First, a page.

Tuesday, December 8, 2015

Oh, the Gall! The Beer of a Better Tomorrow

Five hundred years ago, Saccharomyces cerevisiae was domesticated for use by humans in ale, wine, and bread. One of its cousins gave rise to lager beer. Hybridization of Saccharomyces would prove to be better for the industry, and researchers are attempting to do so.
Image credit:
Diego Libkind, Institute for Biodiversity
and Environment Research, Bariloche, Argentina

Creating a hybrid in the wild between two yeast species is one in a billion, but when it did occur, it created a huge industry in lager. This was the hybridization between Saccharomyces cerevisiae Saccharomyces eubayanus, which lives inside tree galls and can conduct fermentation at low temperatures.

Repeating the process would make advancements in alcohol fermentation, biofuel, and more. More yeast variants accomplish many things: reduction of monoculture, more variations to experiment with with regards to flavor, enhancing production, and even making new products. The plasmids then came be removed, essentially locking the new yeast's DNA in, unchanged.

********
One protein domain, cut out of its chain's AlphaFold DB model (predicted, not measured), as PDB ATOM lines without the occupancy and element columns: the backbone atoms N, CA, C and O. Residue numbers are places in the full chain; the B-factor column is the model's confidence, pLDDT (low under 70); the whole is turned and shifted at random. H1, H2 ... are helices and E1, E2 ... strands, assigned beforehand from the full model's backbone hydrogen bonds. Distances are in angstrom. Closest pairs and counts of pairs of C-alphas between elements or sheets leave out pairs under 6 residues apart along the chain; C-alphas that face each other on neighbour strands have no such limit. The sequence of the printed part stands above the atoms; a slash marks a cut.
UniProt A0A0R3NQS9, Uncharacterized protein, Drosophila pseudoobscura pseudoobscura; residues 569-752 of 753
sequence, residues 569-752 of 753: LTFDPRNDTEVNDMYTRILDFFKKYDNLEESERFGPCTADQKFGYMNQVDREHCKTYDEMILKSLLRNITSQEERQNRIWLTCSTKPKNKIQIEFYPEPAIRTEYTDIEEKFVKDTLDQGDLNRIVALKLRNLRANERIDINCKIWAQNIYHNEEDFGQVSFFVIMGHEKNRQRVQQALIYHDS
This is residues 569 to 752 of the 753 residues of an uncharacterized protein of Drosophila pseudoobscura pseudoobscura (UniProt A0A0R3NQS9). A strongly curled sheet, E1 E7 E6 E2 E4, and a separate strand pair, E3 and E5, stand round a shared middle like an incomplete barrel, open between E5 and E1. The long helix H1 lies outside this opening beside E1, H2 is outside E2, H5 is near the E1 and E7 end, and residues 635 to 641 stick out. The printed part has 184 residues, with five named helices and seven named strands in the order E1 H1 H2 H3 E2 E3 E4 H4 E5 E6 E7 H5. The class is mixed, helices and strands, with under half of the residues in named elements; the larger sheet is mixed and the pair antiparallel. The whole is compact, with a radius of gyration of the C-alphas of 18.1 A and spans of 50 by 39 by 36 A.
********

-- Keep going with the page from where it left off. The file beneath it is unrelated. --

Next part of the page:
Plasmids are vital to making new variations. Inserted into the two species, they exhibit a protein that makes two distinct yeast species to mate. This also can help overcome a creative bottleneck, as industrial yeasts cannot make spores.

Original Article: Link
Original Paper


  1. I for one would love to say I have a yeast powered car

  2. This sounds awesome! If they could make yeast work as biofuel that would help the environment tremendously! It does sound like there is still a lot of work to be done to make this possible.